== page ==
Preventing/handling space leaks

Fergus Henderson fjh at
Mon Dec 8 15:14:44 EST 2003

On 06-Dec-2003, Sven Panne <Sven.Panne at> wrote:
> Henk-Jan.van.Tuyl wrote:
> >[...] it looks to me, that the problem of space leaks is a very good reason
> >to not use Haskell for commercial applications. Java, for example, does 
> >not have this problem.
> I just can't resist when I read PR statements like this (SUN's marketing 
> department has *really* done a good job):

Yes, it is just plain wrong to say that Java never has space leaks.

> Granted, Haskell has problems with space leaks
> from time to time, and it is especially easy for
> beginners to stumble over them,

The problem with Haskell is not so much that beginners
sometimes stuble on space leaks -- the problem is that
even seasoned experts have great difficulty analyzing
the space usage of very simple Haskell programs.

> But for large realistic programs most programming languages converge
> and you basically have the choice of what kind of space leak you want:

If you are suggesting that space leaks are equally frequent and
equally easy to diagnose and avoid in these different languages,
then I would disagree.

>    * C: Missing calls to free(), etc.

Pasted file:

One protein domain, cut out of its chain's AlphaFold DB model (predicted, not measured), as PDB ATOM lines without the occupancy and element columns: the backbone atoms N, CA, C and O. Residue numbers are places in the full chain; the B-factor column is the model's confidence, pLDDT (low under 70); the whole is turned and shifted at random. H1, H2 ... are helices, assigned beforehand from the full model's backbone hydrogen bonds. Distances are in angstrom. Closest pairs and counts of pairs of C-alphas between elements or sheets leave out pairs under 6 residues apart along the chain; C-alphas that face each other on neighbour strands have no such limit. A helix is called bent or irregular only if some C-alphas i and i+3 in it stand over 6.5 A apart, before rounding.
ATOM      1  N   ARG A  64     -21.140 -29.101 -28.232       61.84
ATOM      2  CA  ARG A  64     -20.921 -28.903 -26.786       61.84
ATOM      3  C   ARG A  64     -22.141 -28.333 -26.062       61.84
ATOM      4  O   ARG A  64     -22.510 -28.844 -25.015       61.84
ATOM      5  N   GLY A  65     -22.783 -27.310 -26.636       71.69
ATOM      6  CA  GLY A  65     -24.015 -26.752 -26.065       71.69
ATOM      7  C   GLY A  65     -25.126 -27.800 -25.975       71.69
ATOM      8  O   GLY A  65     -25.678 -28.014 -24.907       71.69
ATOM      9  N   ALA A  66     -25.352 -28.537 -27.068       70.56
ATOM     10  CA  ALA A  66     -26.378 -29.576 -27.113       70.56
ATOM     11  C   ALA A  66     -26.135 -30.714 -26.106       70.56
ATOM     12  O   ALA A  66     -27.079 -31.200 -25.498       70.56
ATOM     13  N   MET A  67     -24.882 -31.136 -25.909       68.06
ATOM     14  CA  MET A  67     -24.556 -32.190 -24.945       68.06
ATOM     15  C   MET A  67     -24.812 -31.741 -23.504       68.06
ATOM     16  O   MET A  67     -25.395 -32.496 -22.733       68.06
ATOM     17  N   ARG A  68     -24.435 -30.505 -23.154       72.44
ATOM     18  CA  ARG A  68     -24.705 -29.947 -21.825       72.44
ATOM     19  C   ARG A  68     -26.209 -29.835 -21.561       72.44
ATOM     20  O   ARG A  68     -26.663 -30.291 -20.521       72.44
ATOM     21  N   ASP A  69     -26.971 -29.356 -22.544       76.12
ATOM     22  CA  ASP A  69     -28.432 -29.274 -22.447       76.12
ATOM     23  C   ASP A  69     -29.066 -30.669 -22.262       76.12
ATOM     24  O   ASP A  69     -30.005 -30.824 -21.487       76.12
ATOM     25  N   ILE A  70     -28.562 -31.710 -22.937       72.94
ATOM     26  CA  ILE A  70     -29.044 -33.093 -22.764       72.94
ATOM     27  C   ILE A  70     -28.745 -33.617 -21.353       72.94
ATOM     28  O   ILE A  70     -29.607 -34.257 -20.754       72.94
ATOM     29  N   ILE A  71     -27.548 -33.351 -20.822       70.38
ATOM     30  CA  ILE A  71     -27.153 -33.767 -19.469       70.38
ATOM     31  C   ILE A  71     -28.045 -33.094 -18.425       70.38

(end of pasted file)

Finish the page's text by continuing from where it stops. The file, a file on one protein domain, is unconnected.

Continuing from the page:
For C, leaks are common because it is easy to forget to insert
calls to free(), and avoiding or fixing them can be difficult
because figuring out when it is safe to call free() requires
a non-local analysis to figure out when data is no longer used.

>    * C++: All of C's leaks + lots of hard to find space leaks due to 
>    incorrectly handled exceptions + ...

C does suffer from many of the same problems as C.  But in C++, it is
much easier to automate techniques like reference counting, which can
be done manually in C but are much more cumbersome and error-prone when
done manually.

>    * Haskell: Functions which are not strict enough, thunks which are never 
>    evaluated but hold large data structures, etc.

Yes.  The difficulty with Haskell is that everything is lazy by default.
There is no explicit syntax required to define a lazy function, so
if you want to figure out which functions are too lazy, you may need
to examine *every* function.  There is often no explicit syntax for
creating a thunk, so again it is difficult to spot which parts of the
program are doing this.

>    * Java: Listeners which are not de-registered, containers which are not 
>    "nulled" after removal of an element,

In general Java can suffer from space leaks if variables which will not be
used are not "nulled" out.  However, avoiding and/or fixing such problems
is a lot easier in Java than in C, since determining whether a variable
can safely be nulled out only requires analysing uses of that variable,
rather than analysing uses of the object to which that variable points.
This is a _much_ easier kind of analysis.  IMHO it is probably also
much easier than trying to analyze space usage of Haskell programs.

>    badly written cache-like data structures,  etc.

Those can be a problem in any language.

Fergus Henderson <fjh at>  |  "I have always known that the pursuit
The University of Melbourne         |  of excellence is a lethal habit"
WWW: <>  |     -- the last words of T. S. Garp.

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